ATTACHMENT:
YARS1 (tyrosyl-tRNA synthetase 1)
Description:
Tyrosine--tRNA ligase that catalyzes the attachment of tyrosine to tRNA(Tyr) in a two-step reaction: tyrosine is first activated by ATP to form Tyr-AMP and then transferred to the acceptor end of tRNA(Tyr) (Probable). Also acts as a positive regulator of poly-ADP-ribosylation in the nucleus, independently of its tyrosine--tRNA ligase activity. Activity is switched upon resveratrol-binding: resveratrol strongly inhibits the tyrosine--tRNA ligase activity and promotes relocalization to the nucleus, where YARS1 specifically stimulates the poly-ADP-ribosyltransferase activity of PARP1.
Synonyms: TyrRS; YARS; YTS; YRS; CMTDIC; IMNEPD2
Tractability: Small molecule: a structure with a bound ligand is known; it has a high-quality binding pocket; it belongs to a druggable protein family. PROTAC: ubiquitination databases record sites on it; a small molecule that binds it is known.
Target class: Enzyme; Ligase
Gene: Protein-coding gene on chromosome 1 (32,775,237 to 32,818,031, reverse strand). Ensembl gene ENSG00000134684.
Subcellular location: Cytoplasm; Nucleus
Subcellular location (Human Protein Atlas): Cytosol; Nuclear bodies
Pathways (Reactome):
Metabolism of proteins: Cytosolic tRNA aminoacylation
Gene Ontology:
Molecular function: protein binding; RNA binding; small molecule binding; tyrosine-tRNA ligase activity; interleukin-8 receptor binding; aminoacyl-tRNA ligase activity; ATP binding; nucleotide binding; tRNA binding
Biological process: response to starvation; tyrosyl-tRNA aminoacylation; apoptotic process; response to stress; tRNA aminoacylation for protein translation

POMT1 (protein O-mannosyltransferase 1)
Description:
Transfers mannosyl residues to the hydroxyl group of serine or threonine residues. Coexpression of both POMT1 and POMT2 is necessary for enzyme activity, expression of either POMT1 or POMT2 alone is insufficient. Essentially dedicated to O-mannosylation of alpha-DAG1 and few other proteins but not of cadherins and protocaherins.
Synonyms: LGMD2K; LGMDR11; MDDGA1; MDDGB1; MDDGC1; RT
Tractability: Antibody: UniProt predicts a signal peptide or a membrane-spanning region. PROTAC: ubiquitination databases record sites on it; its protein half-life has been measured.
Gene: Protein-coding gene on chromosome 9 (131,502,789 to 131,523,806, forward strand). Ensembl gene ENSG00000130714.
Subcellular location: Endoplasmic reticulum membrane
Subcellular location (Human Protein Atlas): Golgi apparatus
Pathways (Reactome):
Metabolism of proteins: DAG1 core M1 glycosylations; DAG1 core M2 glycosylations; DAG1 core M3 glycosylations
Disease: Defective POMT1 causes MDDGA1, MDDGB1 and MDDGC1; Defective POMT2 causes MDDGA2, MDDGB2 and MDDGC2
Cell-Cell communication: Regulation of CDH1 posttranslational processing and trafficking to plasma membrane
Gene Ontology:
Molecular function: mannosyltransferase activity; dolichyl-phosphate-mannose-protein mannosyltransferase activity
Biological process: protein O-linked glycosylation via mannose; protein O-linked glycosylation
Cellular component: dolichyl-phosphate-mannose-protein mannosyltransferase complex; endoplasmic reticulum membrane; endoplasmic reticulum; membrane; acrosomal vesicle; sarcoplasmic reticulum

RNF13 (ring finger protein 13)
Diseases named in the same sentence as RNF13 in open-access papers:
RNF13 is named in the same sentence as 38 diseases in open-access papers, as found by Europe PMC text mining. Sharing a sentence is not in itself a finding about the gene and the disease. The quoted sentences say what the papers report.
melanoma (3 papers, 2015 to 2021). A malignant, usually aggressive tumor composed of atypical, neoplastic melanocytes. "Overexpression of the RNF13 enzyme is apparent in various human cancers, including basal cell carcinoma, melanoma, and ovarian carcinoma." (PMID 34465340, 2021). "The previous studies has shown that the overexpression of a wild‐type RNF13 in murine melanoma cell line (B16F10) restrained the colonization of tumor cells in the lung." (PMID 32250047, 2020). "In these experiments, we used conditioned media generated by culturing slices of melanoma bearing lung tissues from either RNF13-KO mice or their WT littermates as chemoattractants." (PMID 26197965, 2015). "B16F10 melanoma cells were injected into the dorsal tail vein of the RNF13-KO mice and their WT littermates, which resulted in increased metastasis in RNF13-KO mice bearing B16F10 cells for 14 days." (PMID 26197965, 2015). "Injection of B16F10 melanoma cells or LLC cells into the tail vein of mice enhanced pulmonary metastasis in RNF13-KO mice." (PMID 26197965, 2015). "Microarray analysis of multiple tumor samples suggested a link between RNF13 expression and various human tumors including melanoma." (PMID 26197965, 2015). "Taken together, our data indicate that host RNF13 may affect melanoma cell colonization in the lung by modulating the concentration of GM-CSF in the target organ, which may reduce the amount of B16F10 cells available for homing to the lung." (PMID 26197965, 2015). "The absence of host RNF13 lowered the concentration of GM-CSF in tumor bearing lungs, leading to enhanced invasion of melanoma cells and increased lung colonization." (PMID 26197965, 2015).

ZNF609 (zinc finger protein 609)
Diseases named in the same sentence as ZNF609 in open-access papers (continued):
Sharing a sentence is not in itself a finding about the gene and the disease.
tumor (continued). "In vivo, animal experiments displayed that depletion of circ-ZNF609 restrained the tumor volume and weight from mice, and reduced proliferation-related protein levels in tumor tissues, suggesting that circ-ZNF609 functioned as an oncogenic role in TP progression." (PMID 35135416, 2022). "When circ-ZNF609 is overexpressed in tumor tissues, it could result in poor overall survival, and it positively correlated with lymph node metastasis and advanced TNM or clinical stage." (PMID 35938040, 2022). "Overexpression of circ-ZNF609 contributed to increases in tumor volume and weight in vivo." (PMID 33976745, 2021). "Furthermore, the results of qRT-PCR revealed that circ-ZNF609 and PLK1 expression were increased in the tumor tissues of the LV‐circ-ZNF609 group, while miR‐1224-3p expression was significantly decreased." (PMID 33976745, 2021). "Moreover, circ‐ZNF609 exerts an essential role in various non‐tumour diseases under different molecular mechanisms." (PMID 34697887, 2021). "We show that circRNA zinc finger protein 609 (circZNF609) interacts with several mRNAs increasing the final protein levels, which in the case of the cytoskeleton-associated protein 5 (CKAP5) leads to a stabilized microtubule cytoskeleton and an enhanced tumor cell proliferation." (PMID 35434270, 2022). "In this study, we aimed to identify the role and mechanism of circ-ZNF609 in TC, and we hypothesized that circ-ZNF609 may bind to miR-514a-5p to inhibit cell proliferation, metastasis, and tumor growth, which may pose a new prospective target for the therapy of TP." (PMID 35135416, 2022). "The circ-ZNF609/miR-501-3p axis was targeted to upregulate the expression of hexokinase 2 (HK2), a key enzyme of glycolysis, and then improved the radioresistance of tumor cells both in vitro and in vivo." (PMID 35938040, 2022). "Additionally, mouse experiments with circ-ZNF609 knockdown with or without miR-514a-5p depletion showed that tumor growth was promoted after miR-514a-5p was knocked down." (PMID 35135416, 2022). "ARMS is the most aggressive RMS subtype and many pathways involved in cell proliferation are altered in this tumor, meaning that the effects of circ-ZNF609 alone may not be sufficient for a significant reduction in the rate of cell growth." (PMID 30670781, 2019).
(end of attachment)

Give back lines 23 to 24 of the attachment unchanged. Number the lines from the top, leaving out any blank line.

Pathways (Reactome):
Metabolism of proteins: DAG1 core M1 glycosylations; DAG1 core M2 glycosylations; DAG1 core M3 glycosylations